Bank Warns of Another Scam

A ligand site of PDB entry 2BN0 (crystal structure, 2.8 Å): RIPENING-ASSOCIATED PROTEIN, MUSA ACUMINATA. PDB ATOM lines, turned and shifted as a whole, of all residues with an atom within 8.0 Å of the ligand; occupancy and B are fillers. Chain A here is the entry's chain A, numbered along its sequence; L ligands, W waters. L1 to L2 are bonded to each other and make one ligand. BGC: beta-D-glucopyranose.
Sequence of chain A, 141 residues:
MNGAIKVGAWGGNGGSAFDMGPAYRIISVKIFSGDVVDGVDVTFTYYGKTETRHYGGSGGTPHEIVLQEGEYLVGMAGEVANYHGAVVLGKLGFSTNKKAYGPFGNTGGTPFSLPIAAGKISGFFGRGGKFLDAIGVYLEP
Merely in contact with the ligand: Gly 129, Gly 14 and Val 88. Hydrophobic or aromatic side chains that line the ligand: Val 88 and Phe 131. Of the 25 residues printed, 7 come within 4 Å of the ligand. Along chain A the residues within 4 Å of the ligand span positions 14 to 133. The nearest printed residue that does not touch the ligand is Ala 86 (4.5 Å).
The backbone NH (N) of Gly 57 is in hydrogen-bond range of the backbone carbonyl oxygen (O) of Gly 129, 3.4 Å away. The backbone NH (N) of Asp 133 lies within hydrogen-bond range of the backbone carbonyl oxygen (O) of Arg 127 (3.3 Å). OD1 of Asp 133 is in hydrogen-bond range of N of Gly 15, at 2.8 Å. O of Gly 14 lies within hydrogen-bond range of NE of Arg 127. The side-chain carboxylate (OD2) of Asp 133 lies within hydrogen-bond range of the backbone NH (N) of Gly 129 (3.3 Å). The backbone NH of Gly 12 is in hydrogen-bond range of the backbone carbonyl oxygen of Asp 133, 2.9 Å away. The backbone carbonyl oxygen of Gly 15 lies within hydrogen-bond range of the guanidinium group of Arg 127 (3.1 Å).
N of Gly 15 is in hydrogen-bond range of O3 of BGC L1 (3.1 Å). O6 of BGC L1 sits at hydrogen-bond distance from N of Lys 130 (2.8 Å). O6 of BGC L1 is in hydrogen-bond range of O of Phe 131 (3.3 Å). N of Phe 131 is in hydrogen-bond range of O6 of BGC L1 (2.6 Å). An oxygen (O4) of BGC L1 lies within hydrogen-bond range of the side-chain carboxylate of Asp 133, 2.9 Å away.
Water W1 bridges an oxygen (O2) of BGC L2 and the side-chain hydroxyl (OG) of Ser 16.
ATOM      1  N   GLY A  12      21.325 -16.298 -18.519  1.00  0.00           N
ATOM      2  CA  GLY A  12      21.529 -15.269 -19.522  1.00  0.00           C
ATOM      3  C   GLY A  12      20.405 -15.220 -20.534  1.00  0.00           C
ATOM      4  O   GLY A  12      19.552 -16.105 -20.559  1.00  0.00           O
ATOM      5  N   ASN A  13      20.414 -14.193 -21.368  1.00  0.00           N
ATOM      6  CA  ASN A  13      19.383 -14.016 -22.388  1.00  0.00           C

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By Staff Reporter WINDHOEK FNB Namibia Holdings has warned Namibian businesspeople about the reappearance of fraud syndicates in South Africa that are trying to defraud Namibian companies. This is not the first time these syndicates have surfaced in Namibia and FNB issued a similar warning to businesspeople only four to five months ago after several incidents of fraud. A statement released by FNB says there are signs that there is Namibian involvement in the fraud syndicates. Their Namibian contacts allow them to obtain critical information on the product range and prices before they contact Namibian businesses. FNB says the syndicates carry out the fraud by means of telephonic orders placed with local companies. The two parties then normally agree that the supposed buyer should make a direct payment to the bank account of the Namibian supplier by means of an Electronic Funds Transfer (EFT). They then confirm the order for the services required by an amount credited against the supplier’s account. The fraudsters normally “deposit” an amount exceeding what the supplier quoted. According to FNB, they also send a faxed copy of an electronic payment to the service provider as proof of payment. On the same day or the day following, the defrauders contact the supplier informing them that they [the defrauders] have, during the processing of the EFT, accidentally deposited more money than what was initially quoted and thus request the supplier to reimburse them with the difference with a direct electronic transfer into the defrauders’ account held in South Africa. The supplier discovers after two or three days the debiting of the account with an amount, equal or slightly less than the amount credited to the account. In the meantime, the fraudsters stop their cheque or report such cheques as stolen. By that time, the supplier has already transferred the funds in favour of the defrauder’s account thinking it was a genuine reimbursement on the over-payment made at the initial stage of the transaction. The syndicates produce their own fake EFT Remittance advices by generating a word document copied from the normal remittance advice the supplier receives from a bank when making an EFT payment. “We would like to draw the attention of Namibian businesses to this, and caution them to be on high alert when requested to refund an amount that is overpaid to their accounts,” FNB said. The bank invites people to feel at liberty to contact any FNB Namibia Branch in the event businesses receive such communication. FNB will confirm whether the payment made to such accounts is in fact an EFT payment, or perhaps a cheque payment disguised as an Electronic Funds Transfer.